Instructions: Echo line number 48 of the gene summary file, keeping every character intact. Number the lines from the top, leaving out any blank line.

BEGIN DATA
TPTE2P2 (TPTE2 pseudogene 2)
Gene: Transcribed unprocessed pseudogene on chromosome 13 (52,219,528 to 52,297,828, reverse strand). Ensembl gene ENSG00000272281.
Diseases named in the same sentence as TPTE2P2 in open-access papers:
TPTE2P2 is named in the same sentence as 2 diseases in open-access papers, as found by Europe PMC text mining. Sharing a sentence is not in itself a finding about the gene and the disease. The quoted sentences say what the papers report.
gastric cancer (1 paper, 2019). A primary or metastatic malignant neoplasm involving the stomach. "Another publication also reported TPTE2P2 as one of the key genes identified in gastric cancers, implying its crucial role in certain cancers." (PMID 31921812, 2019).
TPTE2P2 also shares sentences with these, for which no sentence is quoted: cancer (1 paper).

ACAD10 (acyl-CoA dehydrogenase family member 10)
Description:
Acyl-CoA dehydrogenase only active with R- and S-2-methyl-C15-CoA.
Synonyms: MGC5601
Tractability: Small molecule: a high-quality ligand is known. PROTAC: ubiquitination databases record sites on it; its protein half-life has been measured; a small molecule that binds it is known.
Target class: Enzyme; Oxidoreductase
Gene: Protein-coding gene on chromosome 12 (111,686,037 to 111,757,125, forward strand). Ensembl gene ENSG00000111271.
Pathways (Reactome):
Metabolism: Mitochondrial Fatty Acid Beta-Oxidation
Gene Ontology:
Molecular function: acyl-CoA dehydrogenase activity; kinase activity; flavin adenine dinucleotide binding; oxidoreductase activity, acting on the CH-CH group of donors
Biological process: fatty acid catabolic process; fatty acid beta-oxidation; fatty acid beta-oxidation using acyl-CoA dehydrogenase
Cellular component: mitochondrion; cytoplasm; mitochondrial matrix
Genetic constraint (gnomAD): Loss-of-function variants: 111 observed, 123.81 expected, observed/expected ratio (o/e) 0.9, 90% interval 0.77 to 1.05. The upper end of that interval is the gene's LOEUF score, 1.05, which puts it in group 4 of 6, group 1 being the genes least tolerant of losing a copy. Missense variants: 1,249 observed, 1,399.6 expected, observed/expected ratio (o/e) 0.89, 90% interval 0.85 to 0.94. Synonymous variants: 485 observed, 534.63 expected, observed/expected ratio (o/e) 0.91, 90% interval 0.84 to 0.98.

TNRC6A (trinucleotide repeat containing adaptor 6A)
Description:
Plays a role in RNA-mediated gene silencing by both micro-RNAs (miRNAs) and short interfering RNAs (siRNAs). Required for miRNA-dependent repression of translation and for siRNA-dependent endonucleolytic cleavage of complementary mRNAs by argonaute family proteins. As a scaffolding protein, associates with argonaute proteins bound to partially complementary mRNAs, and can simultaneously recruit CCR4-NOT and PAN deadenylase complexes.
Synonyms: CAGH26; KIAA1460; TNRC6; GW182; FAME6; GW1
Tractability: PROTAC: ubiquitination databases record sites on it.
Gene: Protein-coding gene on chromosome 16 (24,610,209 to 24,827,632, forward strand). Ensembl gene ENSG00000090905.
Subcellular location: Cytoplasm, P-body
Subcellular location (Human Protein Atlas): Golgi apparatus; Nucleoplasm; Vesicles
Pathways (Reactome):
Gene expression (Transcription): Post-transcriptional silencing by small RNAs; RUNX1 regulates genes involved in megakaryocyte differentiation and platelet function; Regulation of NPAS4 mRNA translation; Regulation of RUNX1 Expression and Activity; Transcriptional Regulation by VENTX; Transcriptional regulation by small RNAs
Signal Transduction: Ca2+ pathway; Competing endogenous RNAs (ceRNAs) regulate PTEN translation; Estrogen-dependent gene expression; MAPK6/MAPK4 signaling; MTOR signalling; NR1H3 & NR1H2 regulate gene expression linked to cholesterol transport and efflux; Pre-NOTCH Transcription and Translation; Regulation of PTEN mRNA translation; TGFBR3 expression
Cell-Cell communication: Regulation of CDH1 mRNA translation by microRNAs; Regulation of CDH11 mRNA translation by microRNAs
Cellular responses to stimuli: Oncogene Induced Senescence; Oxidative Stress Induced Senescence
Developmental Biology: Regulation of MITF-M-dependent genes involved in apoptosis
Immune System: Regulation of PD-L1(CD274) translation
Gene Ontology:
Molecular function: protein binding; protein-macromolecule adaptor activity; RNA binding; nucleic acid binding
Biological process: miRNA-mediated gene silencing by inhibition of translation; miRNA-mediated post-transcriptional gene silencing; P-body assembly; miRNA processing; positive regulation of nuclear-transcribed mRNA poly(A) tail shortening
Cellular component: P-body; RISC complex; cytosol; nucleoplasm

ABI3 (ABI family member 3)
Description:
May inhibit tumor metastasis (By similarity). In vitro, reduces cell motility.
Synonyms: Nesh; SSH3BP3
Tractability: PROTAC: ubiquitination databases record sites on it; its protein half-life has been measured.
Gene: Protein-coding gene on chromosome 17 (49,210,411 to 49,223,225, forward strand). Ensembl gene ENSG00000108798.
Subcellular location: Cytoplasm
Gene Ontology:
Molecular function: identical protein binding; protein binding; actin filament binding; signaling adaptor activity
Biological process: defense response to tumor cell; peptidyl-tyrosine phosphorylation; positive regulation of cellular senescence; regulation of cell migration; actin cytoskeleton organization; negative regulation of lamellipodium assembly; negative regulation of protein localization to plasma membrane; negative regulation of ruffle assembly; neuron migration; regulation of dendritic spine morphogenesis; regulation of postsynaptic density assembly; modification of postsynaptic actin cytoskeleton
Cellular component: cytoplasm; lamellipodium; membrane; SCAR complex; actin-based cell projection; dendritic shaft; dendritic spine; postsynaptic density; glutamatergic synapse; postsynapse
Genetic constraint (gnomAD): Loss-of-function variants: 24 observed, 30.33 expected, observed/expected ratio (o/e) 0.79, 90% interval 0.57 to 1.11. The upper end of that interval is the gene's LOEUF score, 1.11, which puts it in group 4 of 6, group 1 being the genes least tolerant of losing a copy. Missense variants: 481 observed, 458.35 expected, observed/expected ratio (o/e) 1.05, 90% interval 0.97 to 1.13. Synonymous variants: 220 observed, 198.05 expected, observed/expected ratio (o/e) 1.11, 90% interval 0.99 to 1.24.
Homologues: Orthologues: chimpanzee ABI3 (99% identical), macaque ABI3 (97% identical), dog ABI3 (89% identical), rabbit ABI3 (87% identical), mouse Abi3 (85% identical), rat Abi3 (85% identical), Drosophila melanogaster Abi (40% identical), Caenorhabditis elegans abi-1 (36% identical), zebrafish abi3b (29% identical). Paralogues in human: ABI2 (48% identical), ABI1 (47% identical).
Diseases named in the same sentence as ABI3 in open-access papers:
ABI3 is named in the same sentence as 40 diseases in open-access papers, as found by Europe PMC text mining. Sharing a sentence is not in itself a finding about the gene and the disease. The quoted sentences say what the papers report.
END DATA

Molecular function: identical protein binding; protein binding; actin filament binding; signaling adaptor activity